Why are some companies hated? The answer often depends on who is asking. Corporations can anger their customers, fail their shareholders, and mistreat their employees. 24/7 Wall St. analyzed each of these angles to pick the 10 most hated companies in North America.
Nothing harms the long-term reputation of a company on Wall St. more than a steep, and often unexpected drop in its share value, particularly one that offers almost no chance of recovery. The stock prices of several companies on this list lost most of their value as they posted high double digits declines. In all of these cases this means a loss of billions of dollars in market capitalization.
This has certainly happened at Nokia Corp. (NYSE: NOK), which has been swamped by competition from Apple Inc. (NASDAQ: AAPL) and Samsung. It also happened at Hewlett-Packard Co. (NYSE: HPQ), which has been losing money for several quarters and continues to give up market share in the PC industry where it held the No.1 spot globally until recently.
Many of the most hated companies have millions of customers and tens of thousands of workers. With this kind of reach, keeping employees happy is crucial to more than just good office morale. Poor job satisfaction regularly results in low customer satisfaction.
One way to ensure low worker morale is by mass layoffs, which many of the companies on this list also have in common. American Airlines is one example. The airline, which has laid off many employees, has very unhappy workers, according to company and employee rating site Glassdoor. The bankrupt airline was also rated by airline consumer interests website Airfarewatchdog.com as having the rudest workers in the industry.
Many of the most hated companies botched product or service launches. Failures include the new layout and pricing of J.C. Penney Co. Inc. (NYSE: JCP) stores and the series of failed product releases by Nokia. As many of the problems at these companies are dependent, such failures hurt revenue, which in turn force management to cut costs — often by way of layoffs.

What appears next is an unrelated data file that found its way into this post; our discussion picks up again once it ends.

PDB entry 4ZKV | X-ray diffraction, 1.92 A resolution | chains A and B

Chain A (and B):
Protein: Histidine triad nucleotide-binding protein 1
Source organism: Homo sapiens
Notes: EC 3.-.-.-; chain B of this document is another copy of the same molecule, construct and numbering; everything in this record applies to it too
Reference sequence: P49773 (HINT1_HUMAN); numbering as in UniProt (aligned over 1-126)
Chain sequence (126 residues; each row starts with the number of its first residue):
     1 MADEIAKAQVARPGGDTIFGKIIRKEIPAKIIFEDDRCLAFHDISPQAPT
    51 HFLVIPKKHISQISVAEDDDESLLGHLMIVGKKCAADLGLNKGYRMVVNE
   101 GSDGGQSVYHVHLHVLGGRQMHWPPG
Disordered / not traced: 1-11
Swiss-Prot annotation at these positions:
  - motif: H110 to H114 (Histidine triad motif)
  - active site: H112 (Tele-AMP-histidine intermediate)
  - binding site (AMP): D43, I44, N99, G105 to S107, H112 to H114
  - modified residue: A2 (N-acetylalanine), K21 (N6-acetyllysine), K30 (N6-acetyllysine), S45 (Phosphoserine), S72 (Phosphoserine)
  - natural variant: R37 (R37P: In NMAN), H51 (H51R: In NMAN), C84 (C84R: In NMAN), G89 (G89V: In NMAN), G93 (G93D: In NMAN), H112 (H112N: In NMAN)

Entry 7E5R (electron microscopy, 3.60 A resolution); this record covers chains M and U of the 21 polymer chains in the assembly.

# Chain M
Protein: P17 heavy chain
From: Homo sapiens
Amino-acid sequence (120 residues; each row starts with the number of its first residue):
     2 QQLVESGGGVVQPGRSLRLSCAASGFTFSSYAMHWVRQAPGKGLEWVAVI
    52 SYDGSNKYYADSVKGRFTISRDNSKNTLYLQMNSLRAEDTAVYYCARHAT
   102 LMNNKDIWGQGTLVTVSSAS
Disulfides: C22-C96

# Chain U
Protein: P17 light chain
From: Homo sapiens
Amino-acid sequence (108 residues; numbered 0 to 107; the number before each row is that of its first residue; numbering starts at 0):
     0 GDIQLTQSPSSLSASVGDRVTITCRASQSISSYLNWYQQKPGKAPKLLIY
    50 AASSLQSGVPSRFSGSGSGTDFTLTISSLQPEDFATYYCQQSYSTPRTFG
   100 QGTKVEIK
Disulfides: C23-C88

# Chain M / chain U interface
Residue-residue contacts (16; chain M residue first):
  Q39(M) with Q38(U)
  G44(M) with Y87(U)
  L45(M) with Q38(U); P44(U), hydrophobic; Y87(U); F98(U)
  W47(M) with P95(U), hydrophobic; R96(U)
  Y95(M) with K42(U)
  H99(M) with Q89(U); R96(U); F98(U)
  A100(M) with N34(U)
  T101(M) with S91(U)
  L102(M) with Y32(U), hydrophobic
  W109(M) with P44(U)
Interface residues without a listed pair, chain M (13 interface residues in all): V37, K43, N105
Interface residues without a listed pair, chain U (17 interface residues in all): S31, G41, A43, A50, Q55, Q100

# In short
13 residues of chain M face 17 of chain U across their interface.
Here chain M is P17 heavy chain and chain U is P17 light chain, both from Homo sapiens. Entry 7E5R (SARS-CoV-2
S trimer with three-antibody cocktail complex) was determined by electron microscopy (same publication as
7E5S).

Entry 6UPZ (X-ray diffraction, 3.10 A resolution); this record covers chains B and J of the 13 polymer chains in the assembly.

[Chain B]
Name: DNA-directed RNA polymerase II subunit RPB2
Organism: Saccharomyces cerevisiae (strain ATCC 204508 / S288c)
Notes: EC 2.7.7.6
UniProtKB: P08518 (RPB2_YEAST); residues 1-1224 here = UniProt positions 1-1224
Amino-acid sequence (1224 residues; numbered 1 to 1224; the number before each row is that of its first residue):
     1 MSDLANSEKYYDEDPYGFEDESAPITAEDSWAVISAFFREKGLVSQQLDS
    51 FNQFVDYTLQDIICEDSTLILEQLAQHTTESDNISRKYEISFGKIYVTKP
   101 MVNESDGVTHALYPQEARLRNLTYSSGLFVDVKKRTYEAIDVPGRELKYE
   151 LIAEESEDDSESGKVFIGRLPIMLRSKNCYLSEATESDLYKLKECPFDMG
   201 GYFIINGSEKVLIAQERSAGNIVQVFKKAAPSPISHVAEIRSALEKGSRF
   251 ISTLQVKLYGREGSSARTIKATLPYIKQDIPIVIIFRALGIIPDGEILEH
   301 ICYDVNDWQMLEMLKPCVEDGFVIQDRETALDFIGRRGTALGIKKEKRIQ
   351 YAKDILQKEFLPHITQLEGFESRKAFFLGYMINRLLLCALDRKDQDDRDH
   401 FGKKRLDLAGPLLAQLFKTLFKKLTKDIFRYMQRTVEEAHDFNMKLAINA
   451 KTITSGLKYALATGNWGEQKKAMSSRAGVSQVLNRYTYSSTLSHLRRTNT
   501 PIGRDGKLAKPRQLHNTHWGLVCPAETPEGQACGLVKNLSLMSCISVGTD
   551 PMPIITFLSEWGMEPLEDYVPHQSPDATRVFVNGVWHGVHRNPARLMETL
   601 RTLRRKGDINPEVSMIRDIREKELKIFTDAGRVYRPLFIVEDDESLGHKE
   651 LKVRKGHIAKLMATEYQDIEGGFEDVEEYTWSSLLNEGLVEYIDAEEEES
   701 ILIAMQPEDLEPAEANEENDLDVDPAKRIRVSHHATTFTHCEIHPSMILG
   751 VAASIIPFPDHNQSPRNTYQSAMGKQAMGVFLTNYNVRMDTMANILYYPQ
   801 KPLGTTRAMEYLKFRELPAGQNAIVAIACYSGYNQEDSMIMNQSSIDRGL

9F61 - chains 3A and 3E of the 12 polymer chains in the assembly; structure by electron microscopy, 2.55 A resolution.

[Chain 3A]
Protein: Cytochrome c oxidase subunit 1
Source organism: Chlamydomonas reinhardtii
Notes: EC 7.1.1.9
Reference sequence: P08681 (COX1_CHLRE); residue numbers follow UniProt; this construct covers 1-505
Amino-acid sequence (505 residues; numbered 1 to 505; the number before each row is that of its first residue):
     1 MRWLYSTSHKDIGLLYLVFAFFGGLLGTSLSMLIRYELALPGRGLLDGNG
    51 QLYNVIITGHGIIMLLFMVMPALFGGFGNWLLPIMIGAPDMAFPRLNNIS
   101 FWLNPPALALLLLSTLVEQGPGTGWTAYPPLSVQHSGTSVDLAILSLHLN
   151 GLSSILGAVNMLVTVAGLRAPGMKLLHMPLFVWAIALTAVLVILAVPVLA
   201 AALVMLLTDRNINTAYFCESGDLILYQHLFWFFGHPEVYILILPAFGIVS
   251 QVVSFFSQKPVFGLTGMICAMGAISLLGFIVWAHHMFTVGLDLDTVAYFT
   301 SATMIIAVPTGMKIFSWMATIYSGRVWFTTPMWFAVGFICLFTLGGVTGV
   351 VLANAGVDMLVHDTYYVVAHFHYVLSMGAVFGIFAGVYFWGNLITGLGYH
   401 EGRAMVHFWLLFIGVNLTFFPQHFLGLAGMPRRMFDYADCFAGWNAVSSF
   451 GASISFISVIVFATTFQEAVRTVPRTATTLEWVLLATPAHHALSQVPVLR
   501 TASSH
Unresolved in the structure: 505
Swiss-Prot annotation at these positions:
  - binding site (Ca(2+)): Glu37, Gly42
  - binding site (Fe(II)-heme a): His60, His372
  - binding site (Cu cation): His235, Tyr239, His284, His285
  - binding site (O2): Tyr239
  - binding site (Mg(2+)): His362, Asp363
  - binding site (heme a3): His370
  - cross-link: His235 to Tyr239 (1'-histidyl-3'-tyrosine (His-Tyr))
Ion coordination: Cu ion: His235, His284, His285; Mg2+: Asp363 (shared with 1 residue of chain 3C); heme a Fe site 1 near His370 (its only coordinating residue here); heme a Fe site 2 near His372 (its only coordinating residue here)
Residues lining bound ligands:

Several organizations might have made this list, but have had too many good things go their way in recent months. This includes Netflix Inc. (NASDAQ: NFLX), which made our list last year. Several bad decisions that hurt the company’s public relations in 2011, such as the increase in streaming fees, are well in the past. After a sharp drop in 2011, shares are finally recovering and are up more than 30% in the past three months.
It is worth noting that some of the companies on the list may have done very poorly by some measures but well by others. A few of the most hated companies have had good stock performances. Others may have satisfied customers. All of this was taken into account when the decisions for the final list were made.
24/7 Wall St. editors reviewed a variety of metrics measuring customer satisfaction, stock performance, and employee satisfaction. This included total return to shareholders compared to the broader market and other companies in the same sector in the last year. We considered customer data from a number of sources, including Consumer Reports, the MSN Money/Zogby customer satisfaction poll, ForeSee’s Holiday E-Retail Satisfaction Index, and the University of Michigan’s American Customer Satisfaction Index. We also included employee satisfaction based on worker opinion scores recorded by Glassdoor. Finally, we considered management decisions made in the past year that hurt company image and brand value from marketing research firms BrandZ and Interbrand.